Managing anxiety during the COVID-19 or any infection pandemic

With the news constantly broadcasting about the staggering number of people infected with the virus worldwide and the ever rising death tolls, it is normal that many people feel overwhelmed by the threats of the COVID-19 virus. Not only does it lead to people to worrying about their own or their family’s health, but some may also feel anxious about their job security or financial situation as many companies will be affected by this pandemic. As such, this crisis can take a toll on your mental well-being.

Many countries in the world have imposed either a restricted movement order (RMO) or a complete lockdown to ensure their citizens stay at home to prevent the spread of the infection. However, this stay-at-home order has placed many members of the family staying together for long periods of time under one roof which can potentially lead to intolerance, resentment or even arguments within the household.

Click on Kati Morton’s video to Learn how to Deal with Coronavirus Anxiety

What can you do to manage your mental well-being while staying at home?

1. Engage with family and close friends who bring comfort to us

In times like this, social support is crucial in helping you manage your anxiety. Although we are strictly recommended by the government to practise social distancing, we can use other means to stay connected with people we care through video-calling or messaging. Get creative! You can schedule a video call session to work out together, watch videos together (shared screen) or even interact together online (such as drawing games, multiplayer online boardgames or karaoke). 

2. Take action and do some productive tasks

Take this opportunity to clean or redecorate your house. Start the project which you have always wanted to do.  You may not feel very productive at this time as you may be going through feelings of grief and worry.  Take one-step at a time and most importantly, spend some time on self-care activities! too

3. Limit media exposure to COVID-19 news

The news media is filled with daily updates on the effects of COVID-19. Most of the news are depressing and sensationalised. What’s even worse is the large amounts of fake news circulating through social media causing even more confusion and panic. As such you should limit your media exposure by setting a time to view ONLY what is important and necessary and from trusted sources such as www.moh.gov.my, www.digitalhealthmalaysia.org, www.who.int and www.cdc.gov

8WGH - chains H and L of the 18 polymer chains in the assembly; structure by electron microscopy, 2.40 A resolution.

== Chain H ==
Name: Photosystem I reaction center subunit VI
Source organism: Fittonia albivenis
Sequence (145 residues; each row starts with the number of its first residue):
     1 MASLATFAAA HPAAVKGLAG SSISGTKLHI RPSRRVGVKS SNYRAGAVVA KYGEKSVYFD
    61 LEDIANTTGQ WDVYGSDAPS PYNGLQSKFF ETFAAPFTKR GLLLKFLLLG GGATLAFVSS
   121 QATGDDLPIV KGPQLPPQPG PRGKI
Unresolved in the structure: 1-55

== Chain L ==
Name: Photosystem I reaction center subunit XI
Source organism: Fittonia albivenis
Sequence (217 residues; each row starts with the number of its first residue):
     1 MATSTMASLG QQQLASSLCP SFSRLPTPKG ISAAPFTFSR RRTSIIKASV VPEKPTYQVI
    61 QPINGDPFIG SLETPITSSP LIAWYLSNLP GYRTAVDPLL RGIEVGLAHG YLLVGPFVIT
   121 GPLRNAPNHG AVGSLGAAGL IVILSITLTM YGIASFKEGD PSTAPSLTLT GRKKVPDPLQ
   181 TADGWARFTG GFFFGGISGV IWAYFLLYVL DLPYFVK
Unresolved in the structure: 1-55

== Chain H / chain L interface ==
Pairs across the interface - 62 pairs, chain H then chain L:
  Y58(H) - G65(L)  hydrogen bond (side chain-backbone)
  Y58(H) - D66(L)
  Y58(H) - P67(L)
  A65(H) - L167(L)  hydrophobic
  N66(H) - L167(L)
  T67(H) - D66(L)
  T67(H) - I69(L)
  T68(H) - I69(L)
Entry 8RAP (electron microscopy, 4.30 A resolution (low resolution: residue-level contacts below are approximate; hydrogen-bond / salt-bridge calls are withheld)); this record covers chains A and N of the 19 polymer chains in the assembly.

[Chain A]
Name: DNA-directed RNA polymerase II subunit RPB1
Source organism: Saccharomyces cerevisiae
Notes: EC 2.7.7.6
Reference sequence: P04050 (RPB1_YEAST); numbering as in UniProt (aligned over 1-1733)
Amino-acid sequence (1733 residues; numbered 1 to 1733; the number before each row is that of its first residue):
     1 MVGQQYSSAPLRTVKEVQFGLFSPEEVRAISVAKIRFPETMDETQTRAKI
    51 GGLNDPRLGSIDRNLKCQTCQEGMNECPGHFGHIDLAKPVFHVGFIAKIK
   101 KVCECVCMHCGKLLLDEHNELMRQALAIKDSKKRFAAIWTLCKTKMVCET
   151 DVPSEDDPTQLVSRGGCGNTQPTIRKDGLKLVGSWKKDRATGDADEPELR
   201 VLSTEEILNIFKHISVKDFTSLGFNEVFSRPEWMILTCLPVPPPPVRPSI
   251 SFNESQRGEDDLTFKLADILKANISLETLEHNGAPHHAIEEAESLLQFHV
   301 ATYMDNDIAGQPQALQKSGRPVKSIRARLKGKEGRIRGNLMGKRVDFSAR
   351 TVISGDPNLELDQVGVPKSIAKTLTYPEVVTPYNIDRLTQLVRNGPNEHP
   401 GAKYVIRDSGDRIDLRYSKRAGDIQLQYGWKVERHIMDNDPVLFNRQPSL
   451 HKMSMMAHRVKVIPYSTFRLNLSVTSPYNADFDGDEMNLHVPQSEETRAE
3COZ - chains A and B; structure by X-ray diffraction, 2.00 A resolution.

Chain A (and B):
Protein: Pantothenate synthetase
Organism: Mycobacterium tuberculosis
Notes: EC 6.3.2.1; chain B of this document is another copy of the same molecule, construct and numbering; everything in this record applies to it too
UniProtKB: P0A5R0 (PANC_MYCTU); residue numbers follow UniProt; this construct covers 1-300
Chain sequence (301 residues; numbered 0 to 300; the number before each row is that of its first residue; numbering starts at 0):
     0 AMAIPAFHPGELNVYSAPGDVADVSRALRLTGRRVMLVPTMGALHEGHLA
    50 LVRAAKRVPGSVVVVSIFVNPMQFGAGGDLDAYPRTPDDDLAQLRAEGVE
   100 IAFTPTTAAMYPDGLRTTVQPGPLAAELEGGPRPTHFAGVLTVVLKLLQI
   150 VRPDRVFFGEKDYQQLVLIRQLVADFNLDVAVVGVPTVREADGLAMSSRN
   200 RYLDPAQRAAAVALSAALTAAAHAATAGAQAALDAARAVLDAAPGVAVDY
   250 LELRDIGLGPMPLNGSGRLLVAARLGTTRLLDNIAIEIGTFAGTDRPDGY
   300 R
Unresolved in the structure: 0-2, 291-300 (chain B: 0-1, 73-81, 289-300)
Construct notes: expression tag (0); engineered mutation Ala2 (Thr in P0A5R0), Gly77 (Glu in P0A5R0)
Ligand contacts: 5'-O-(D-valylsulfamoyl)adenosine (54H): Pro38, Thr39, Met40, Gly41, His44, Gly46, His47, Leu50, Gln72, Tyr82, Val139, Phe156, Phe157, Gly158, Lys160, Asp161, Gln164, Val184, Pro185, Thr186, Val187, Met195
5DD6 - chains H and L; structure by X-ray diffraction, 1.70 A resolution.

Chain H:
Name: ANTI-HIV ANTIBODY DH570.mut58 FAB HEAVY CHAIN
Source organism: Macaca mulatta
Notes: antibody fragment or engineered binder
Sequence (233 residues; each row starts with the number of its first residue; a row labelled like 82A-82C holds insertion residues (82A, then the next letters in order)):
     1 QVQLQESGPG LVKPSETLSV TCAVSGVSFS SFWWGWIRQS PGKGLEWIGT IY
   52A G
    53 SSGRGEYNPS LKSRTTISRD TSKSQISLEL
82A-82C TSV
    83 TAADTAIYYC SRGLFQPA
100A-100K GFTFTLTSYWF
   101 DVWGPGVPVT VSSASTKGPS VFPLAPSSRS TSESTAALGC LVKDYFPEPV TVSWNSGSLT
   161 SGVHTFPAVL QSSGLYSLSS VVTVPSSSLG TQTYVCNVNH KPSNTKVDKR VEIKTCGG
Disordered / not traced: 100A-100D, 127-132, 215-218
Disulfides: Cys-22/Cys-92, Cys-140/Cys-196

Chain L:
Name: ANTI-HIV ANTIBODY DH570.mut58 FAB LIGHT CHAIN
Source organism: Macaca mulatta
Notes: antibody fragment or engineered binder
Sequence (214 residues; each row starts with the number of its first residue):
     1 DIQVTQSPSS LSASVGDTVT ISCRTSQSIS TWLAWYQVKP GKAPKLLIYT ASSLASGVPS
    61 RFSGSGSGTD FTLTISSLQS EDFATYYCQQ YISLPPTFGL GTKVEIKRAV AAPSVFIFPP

4. Refrain from getting angry or losing your cool

During times of stress or crisis, you may be prone to be impulsive and more likely to say poorly thought-out statements.  Do try to refrain from getting into unnecessary arguments with your family members.  Instead, have a healthy conversation to tackle any difficult issues as a family unit.  This is the time to support each other because unity is strength during a crisis like this.

5. Make time each day to relax

Make time each day to let your body come and calm down.  Practise relaxation techniques & tackle worrying thoughts by engaging relaxation techniques such as Deep Diaphragmatic Breathing or Progressive Muscle Relaxation to reduce your feelings of anxiety or stress.   You can also write down your thoughts in a note book or thought journal.  Do review your thought journal by yourself or with a counsellor who can help you understand your mental state better.  

6. Do what is within your control to keep yourself and your family healthy 

Practise good personal hygiene (washing our hands with soap and water for 20 seconds or use alcohol-based hand rub).  If you need to go out to get groceries, remember to shower and clean  yourself when you return home so that you have peace of mind that you have reduced the risk of infection within your family.

7. Stick to your regular routine

Remember to stay active and continue with your daily exercise as it helps to reduce your stress and anxiety by producing endorphins (happy hormones).  You can follow yoga or fitness exercises online to work up a sweat.  Even though you may be working from home (WFH), it is important to stick to the routine and make an attempt to change out of your pyjamas. Take your meals or coffee breaks at the same time as you would at the office.  Connect with your colleagues to keep up to date with the company work progress.

If you are still feeling overwhelmed during this period, do chat online with a counsellor or therapist. There are also hotlines that are still in operation such as Befrienders (0379568145) or Talian Kasih (15999).

Disclaimer. TELEME blog posts contains general information about health conditions and treatments. It is not intended to be a substitute for professional medical advice, diagnosis or treatment. The information is not advice and should not be treated as such. 

If you think you may be suffering from any medical condition, you should seek immediate medical attention from your doctor or other professional healthcare providers. You should never delay seeking medical advice, disregard medical advice, or discontinue medical treatment because of information on this website.

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